Even in the presence of poor prognosticators (lymphovascular invasion, capsular invasion, local extension, nodal disease, and liver metastases) that traditionally predict malignant behavior, there are still relatively good outcomes compared to adenocarcinomas.[9],[10] Hence, resection is advisable even in those cases. In our case, we achieved a complete resection of tumor with clear margins. Role of chemotherapy in advance stages is still under trial. Our patient had no local or region metastasis, hence no further treatment was required. Our patient is being followed every two monthly and has no significant complaints even after 8 months.

  Conclusion Top

Pancreatic pseudopapillary tumors are rare neoplasms with malignant potential found in young females. Formal surgical resection may be performed safely and is associated with long-term survival. Because long-term survival can be achieved, patients with SPN should be treated aggressively with complete resection.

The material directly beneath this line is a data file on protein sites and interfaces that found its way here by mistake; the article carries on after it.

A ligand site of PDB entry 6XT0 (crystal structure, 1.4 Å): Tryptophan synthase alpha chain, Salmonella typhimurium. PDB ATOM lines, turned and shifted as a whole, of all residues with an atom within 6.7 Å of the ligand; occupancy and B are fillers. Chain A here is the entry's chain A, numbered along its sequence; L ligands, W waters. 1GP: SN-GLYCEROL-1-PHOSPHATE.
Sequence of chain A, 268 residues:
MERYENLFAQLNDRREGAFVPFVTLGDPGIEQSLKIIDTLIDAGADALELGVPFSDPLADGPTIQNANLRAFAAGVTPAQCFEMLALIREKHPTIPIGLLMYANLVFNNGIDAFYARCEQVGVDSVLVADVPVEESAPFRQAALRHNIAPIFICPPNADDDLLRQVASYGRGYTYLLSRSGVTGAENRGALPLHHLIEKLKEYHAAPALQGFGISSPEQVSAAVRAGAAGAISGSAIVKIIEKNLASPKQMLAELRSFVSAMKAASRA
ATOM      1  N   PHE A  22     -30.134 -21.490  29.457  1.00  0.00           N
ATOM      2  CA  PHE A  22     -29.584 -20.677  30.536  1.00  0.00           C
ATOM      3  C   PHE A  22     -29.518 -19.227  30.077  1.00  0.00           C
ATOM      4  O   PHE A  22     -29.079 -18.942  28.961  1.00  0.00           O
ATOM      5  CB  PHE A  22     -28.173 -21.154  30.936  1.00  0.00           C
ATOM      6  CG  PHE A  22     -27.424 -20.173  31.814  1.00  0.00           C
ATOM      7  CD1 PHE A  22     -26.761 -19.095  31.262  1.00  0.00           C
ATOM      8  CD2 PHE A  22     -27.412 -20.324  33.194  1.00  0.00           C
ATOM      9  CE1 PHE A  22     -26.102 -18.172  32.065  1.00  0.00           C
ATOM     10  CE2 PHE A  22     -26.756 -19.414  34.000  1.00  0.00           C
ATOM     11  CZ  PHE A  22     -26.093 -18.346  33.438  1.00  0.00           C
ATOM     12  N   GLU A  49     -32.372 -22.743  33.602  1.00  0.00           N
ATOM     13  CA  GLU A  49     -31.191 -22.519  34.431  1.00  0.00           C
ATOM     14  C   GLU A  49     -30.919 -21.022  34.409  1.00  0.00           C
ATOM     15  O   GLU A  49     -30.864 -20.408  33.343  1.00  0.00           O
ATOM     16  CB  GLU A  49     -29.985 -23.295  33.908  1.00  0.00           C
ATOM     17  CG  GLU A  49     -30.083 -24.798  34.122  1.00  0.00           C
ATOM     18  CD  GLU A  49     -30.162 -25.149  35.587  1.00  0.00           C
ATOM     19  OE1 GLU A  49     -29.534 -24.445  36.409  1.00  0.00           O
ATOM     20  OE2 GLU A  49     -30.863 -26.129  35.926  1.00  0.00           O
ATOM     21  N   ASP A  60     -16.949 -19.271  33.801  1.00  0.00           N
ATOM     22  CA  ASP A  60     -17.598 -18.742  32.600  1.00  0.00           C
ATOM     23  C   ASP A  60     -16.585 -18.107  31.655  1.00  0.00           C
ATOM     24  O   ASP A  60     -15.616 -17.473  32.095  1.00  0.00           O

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Conflicts of interest

There are no conflicts of interest.

  References Top

Papavramidis T, Papavramidis S. Solid pseudopapillary tumors of the pancreas: Review of 718 patients reported in English literature. J Am Coll Surg 2005;200:965-72.  Back to cited text no. 1
de Castro SM, Singhal D, Aronson DC, Busch OR, van Gulik TM, Obertop H, et al. Management of solid-pseudopapillary neoplasms of the pancreas: A comparison with standard pancreatic neoplasms. World J Surg 2007;31:1130-5.  Back to cited text no. 2
Coleman KM, Doherty MC, Bigler SA. Solid-pseudopapillary tumor of the pancreas. Radiographics 2003;23:1644-8.  Back to cited text no. 3
Frantz VK. Atlas of Tumour Pathology. Tumours of the pancreas 1959;1:32-3.  Back to cited text no. 4
Hamoudi AB, Misugi K, Grosfeld JL, Reiner CB. Papillary epithelial neoplasm of pancreas in a child. Report of a case with electron microscopy. Cancer 1970;26:1126-34.  Back to cited text no. 5